Foreclosures in Maryland are occurring at over twice the national average, but homeowners have options says bankruptcy attorney Richard L. Gilman
“Contrary to popular belief, the loan modification process is not really about the homeowner’s hardship,” Gilman said. “While that is important, it is not the controlling factor.”
November 18, 2014
Maryland has regularly been among the top states on foreclosure lists since the onset of the housing crisis in 2007, and October was no different. According to the monthly report from RealtyTrac, one out-of-every 400 Maryland housing units is facing foreclosure action — over twice the national average of 1-in-1,069.
This rise is reflected across all types of foreclosure actions compared to the September numbers, including a 29.4 percent rise in foreclosure auctions, a 44.2 percent rise in pre-foreclosures, and a staggering 337.7 percent rise in bank-owned foreclosure. That represents a 68% increase over the previous month, and a 30% increase from a year ago.
Maryland homeowners facing foreclosure have options to avoid foreclosure, and — in many cases — keep their homes, according to attorney Richard L. Gilman, co-founder and principle of Hyattsville and Rockville-based law firm, Gilman & Edwards, LLC.
Loan modification is one such option. Seeking a loan modification is an opportunity for homeowners to carefully present their situation to the lender in an attempt to lower monthly payments. Lowering the monthly payment may be accomplished by a reduction of the interest rate, reduction of the outstanding loan balance, or extending the maturity date of the loan.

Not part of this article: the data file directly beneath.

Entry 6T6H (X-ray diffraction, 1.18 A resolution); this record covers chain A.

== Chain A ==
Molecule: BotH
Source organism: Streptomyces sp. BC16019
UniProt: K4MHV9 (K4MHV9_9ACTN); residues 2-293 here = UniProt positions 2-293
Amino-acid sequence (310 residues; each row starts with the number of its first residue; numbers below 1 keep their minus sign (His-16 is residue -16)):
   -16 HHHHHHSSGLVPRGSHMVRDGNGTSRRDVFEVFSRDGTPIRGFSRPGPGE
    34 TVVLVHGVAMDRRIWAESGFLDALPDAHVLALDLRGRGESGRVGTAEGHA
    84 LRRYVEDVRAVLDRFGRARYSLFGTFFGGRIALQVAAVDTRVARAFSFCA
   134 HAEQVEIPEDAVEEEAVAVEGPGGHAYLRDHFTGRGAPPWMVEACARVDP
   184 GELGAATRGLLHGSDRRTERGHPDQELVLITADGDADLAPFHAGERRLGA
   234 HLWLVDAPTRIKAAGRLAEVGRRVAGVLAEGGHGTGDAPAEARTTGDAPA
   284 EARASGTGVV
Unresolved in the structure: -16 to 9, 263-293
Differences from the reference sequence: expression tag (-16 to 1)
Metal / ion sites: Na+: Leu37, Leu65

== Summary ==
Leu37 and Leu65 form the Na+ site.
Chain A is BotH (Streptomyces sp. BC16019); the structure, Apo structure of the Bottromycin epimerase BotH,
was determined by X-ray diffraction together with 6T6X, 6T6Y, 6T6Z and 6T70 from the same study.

“Contrary to popular belief, the loan modification process is not really about the homeowner’s hardship,” Gilman said. “While that is important, it is not the controlling factor. Rather, a successful modification will generally turn on what is in the best interests of the lender. This requires a comprehensive understanding and knowledge of the mortgage lending industry, real estate trends, and other factors along with a proper compilation of all relevant financial information in order to maximize your chances of obtaining a loan modification or other loss mitigation relief.
“For example, through our efforts we were able to secure for one of our clients a loan modification that reduced her interest rate from 5% to 2%, and will include a loan balance reduction in excess of $150,000. This modification will enable our client to afford her house, and convert an underwater house to a worthwhile investment.”
If loan modification is not the best option, other loss mitigation options are available such as loan forbearance, a short sale, or deed in lieu of foreclosure.